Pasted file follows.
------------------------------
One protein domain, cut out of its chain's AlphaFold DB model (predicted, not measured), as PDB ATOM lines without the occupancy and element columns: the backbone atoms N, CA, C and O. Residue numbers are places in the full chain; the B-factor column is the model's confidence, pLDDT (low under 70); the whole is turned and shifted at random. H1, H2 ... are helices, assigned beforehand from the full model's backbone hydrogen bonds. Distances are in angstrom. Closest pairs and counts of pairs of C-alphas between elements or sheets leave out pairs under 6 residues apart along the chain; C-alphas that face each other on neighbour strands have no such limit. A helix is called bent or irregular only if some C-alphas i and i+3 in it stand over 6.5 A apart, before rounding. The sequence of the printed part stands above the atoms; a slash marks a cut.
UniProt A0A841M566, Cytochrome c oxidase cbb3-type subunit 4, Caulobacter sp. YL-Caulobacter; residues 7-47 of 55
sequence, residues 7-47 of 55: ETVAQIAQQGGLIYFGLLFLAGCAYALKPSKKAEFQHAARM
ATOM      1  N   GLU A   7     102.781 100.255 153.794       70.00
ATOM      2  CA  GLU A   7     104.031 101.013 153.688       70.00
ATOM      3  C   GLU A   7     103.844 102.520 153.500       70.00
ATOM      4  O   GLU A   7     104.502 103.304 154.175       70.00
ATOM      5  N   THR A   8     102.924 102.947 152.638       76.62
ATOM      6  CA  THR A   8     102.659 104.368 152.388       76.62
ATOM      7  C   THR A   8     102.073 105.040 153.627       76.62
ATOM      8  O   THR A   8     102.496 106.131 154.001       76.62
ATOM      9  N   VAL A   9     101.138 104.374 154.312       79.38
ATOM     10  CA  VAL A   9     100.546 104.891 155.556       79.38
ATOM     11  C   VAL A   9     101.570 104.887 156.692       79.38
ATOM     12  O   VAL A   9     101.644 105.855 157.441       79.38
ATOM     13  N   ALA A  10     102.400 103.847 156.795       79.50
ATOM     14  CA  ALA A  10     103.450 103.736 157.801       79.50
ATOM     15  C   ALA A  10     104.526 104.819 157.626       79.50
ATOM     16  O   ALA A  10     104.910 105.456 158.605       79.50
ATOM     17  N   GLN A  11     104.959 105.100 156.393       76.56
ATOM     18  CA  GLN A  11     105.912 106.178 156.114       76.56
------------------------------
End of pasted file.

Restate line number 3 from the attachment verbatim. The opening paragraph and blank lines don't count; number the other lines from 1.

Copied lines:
ATOM      1  N   GLU A   7     102.781 100.255 153.794       70.00